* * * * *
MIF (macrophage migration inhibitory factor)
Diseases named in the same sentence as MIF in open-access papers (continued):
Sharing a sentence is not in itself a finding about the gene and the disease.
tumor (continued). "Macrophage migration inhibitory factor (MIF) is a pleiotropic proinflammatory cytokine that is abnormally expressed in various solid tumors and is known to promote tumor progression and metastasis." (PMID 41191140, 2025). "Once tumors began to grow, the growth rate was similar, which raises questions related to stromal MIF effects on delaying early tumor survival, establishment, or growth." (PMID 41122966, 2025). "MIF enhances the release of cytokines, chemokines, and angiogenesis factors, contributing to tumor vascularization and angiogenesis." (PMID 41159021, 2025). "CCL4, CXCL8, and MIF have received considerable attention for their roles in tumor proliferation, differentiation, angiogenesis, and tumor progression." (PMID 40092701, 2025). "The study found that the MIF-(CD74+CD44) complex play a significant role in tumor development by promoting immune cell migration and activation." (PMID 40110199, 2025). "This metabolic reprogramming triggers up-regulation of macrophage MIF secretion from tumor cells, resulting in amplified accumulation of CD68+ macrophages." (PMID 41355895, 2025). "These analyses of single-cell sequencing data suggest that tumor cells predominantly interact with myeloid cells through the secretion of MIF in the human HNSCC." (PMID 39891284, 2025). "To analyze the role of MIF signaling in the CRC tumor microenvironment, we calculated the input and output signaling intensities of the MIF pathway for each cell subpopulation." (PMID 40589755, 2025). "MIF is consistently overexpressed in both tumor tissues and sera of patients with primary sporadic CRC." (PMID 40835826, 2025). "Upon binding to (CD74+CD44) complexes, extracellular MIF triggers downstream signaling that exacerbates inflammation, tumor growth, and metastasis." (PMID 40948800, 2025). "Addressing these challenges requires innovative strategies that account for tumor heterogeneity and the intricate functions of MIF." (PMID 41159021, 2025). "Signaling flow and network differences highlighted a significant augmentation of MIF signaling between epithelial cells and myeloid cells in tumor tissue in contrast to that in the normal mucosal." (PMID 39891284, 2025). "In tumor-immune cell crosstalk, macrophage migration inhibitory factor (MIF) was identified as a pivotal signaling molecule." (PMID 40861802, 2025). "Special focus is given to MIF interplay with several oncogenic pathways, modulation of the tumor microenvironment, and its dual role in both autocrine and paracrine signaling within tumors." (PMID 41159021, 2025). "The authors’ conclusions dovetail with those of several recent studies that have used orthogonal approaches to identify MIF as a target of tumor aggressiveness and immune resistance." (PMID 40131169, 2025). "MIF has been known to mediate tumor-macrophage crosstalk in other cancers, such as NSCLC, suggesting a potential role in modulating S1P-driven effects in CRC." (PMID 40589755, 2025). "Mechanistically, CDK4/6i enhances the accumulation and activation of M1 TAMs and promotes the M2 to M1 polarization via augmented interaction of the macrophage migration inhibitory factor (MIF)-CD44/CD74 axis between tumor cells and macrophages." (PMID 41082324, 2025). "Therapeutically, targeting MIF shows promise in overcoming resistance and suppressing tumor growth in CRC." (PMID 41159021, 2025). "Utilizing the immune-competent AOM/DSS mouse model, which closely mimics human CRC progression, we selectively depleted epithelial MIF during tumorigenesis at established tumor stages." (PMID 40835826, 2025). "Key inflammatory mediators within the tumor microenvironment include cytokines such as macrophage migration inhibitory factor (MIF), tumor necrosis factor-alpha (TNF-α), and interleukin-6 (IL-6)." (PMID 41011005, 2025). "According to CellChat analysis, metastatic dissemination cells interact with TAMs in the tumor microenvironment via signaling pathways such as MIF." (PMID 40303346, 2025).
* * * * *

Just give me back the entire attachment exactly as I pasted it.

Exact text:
MIF (macrophage migration inhibitory factor)
Diseases named in the same sentence as MIF in open-access papers (continued):
Sharing a sentence is not in itself a finding about the gene and the disease.
tumor (continued). "Macrophage migration inhibitory factor (MIF) is a pleiotropic proinflammatory cytokine that is abnormally expressed in various solid tumors and is known to promote tumor progression and metastasis." (PMID 41191140, 2025). "Once tumors began to grow, the growth rate was similar, which raises questions related to stromal MIF effects on delaying early tumor survival, establishment, or growth." (PMID 41122966, 2025). "MIF enhances the release of cytokines, chemokines, and angiogenesis factors, contributing to tumor vascularization and angiogenesis." (PMID 41159021, 2025). "CCL4, CXCL8, and MIF have received considerable attention for their roles in tumor proliferation, differentiation, angiogenesis, and tumor progression." (PMID 40092701, 2025). "The study found that the MIF-(CD74+CD44) complex play a significant role in tumor development by promoting immune cell migration and activation." (PMID 40110199, 2025). "This metabolic reprogramming triggers up-regulation of macrophage MIF secretion from tumor cells, resulting in amplified accumulation of CD68+ macrophages." (PMID 41355895, 2025). "These analyses of single-cell sequencing data suggest that tumor cells predominantly interact with myeloid cells through the secretion of MIF in the human HNSCC." (PMID 39891284, 2025). "To analyze the role of MIF signaling in the CRC tumor microenvironment, we calculated the input and output signaling intensities of the MIF pathway for each cell subpopulation." (PMID 40589755, 2025). "MIF is consistently overexpressed in both tumor tissues and sera of patients with primary sporadic CRC." (PMID 40835826, 2025). "Upon binding to (CD74+CD44) complexes, extracellular MIF triggers downstream signaling that exacerbates inflammation, tumor growth, and metastasis." (PMID 40948800, 2025). "Addressing these challenges requires innovative strategies that account for tumor heterogeneity and the intricate functions of MIF." (PMID 41159021, 2025). "Signaling flow and network differences highlighted a significant augmentation of MIF signaling between epithelial cells and myeloid cells in tumor tissue in contrast to that in the normal mucosal." (PMID 39891284, 2025). "In tumor-immune cell crosstalk, macrophage migration inhibitory factor (MIF) was identified as a pivotal signaling molecule." (PMID 40861802, 2025). "Special focus is given to MIF interplay with several oncogenic pathways, modulation of the tumor microenvironment, and its dual role in both autocrine and paracrine signaling within tumors." (PMID 41159021, 2025). "The authors’ conclusions dovetail with those of several recent studies that have used orthogonal approaches to identify MIF as a target of tumor aggressiveness and immune resistance." (PMID 40131169, 2025). "MIF has been known to mediate tumor-macrophage crosstalk in other cancers, such as NSCLC, suggesting a potential role in modulating S1P-driven effects in CRC." (PMID 40589755, 2025). "Mechanistically, CDK4/6i enhances the accumulation and activation of M1 TAMs and promotes the M2 to M1 polarization via augmented interaction of the macrophage migration inhibitory factor (MIF)-CD44/CD74 axis between tumor cells and macrophages." (PMID 41082324, 2025). "Therapeutically, targeting MIF shows promise in overcoming resistance and suppressing tumor growth in CRC." (PMID 41159021, 2025). "Utilizing the immune-competent AOM/DSS mouse model, which closely mimics human CRC progression, we selectively depleted epithelial MIF during tumorigenesis at established tumor stages." (PMID 40835826, 2025). "Key inflammatory mediators within the tumor microenvironment include cytokines such as macrophage migration inhibitory factor (MIF), tumor necrosis factor-alpha (TNF-α), and interleukin-6 (IL-6)." (PMID 41011005, 2025). "According to CellChat analysis, metastatic dissemination cells interact with TAMs in the tumor microenvironment via signaling pathways such as MIF." (PMID 40303346, 2025).